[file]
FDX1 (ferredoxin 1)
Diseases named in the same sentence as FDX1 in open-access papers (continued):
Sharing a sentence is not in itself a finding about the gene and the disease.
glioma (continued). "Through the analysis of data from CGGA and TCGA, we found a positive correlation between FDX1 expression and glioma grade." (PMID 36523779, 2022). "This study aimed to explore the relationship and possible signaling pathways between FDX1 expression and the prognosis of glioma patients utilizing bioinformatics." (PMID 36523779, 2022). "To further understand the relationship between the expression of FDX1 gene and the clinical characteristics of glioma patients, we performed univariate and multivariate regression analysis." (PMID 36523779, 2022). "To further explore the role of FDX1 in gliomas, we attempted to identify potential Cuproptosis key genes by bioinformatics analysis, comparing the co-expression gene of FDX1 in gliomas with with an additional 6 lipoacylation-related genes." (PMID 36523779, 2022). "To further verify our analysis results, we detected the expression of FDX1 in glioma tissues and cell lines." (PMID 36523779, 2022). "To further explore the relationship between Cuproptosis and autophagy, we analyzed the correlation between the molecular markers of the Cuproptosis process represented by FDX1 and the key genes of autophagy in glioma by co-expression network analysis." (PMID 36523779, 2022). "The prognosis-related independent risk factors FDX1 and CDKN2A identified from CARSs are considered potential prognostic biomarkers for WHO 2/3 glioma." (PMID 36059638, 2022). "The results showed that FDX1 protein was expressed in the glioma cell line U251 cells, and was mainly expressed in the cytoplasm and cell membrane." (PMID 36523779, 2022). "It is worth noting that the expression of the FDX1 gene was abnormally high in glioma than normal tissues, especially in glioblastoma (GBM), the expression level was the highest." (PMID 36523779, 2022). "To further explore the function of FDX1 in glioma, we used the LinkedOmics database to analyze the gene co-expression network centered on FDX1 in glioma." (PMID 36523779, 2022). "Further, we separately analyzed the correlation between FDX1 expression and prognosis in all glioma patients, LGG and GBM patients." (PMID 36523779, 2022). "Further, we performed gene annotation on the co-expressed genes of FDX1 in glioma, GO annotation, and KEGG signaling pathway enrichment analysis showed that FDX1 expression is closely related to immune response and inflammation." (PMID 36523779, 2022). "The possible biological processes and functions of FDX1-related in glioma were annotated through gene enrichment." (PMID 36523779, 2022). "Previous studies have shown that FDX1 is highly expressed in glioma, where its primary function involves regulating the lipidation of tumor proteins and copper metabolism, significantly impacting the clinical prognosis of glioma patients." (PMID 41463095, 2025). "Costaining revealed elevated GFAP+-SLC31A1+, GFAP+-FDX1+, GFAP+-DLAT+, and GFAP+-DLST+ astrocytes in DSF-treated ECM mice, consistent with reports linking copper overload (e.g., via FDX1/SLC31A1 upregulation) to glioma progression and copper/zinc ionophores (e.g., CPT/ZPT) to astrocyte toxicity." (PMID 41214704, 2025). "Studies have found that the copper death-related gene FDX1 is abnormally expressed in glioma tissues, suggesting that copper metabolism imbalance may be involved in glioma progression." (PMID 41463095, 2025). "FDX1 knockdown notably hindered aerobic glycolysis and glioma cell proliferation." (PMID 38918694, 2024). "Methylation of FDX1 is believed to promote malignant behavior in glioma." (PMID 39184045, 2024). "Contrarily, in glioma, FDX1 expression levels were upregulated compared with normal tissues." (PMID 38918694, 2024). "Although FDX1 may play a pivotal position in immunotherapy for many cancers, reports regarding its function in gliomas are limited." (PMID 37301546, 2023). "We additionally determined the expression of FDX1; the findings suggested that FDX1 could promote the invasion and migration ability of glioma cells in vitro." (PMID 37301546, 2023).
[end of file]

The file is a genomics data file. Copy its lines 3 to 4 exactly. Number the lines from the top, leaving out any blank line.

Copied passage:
Sharing a sentence is not in itself a finding about the gene and the disease.
glioma (continued). "Through the analysis of data from CGGA and TCGA, we found a positive correlation between FDX1 expression and glioma grade." (PMID 36523779, 2022). "This study aimed to explore the relationship and possible signaling pathways between FDX1 expression and the prognosis of glioma patients utilizing bioinformatics." (PMID 36523779, 2022). "To further understand the relationship between the expression of FDX1 gene and the clinical characteristics of glioma patients, we performed univariate and multivariate regression analysis." (PMID 36523779, 2022). "To further explore the role of FDX1 in gliomas, we attempted to identify potential Cuproptosis key genes by bioinformatics analysis, comparing the co-expression gene of FDX1 in gliomas with with an additional 6 lipoacylation-related genes." (PMID 36523779, 2022). "To further verify our analysis results, we detected the expression of FDX1 in glioma tissues and cell lines." (PMID 36523779, 2022). "To further explore the relationship between Cuproptosis and autophagy, we analyzed the correlation between the molecular markers of the Cuproptosis process represented by FDX1 and the key genes of autophagy in glioma by co-expression network analysis." (PMID 36523779, 2022). "The prognosis-related independent risk factors FDX1 and CDKN2A identified from CARSs are considered potential prognostic biomarkers for WHO 2/3 glioma." (PMID 36059638, 2022). "The results showed that FDX1 protein was expressed in the glioma cell line U251 cells, and was mainly expressed in the cytoplasm and cell membrane." (PMID 36523779, 2022). "It is worth noting that the expression of the FDX1 gene was abnormally high in glioma than normal tissues, especially in glioblastoma (GBM), the expression level was the highest." (PMID 36523779, 2022). "To further explore the function of FDX1 in glioma, we used the LinkedOmics database to analyze the gene co-expression network centered on FDX1 in glioma." (PMID 36523779, 2022). "Further, we separately analyzed the correlation between FDX1 expression and prognosis in all glioma patients, LGG and GBM patients." (PMID 36523779, 2022). "Further, we performed gene annotation on the co-expressed genes of FDX1 in glioma, GO annotation, and KEGG signaling pathway enrichment analysis showed that FDX1 expression is closely related to immune response and inflammation." (PMID 36523779, 2022). "The possible biological processes and functions of FDX1-related in glioma were annotated through gene enrichment." (PMID 36523779, 2022). "Previous studies have shown that FDX1 is highly expressed in glioma, where its primary function involves regulating the lipidation of tumor proteins and copper metabolism, significantly impacting the clinical prognosis of glioma patients." (PMID 41463095, 2025). "Costaining revealed elevated GFAP+-SLC31A1+, GFAP+-FDX1+, GFAP+-DLAT+, and GFAP+-DLST+ astrocytes in DSF-treated ECM mice, consistent with reports linking copper overload (e.g., via FDX1/SLC31A1 upregulation) to glioma progression and copper/zinc ionophores (e.g., CPT/ZPT) to astrocyte toxicity." (PMID 41214704, 2025). "Studies have found that the copper death-related gene FDX1 is abnormally expressed in glioma tissues, suggesting that copper metabolism imbalance may be involved in glioma progression." (PMID 41463095, 2025). "FDX1 knockdown notably hindered aerobic glycolysis and glioma cell proliferation." (PMID 38918694, 2024). "Methylation of FDX1 is believed to promote malignant behavior in glioma." (PMID 39184045, 2024). "Contrarily, in glioma, FDX1 expression levels were upregulated compared with normal tissues." (PMID 38918694, 2024). "Although FDX1 may play a pivotal position in immunotherapy for many cancers, reports regarding its function in gliomas are limited." (PMID 37301546, 2023). "We additionally determined the expression of FDX1; the findings suggested that FDX1 could promote the invasion and migration ability of glioma cells in vitro." (PMID 37301546, 2023).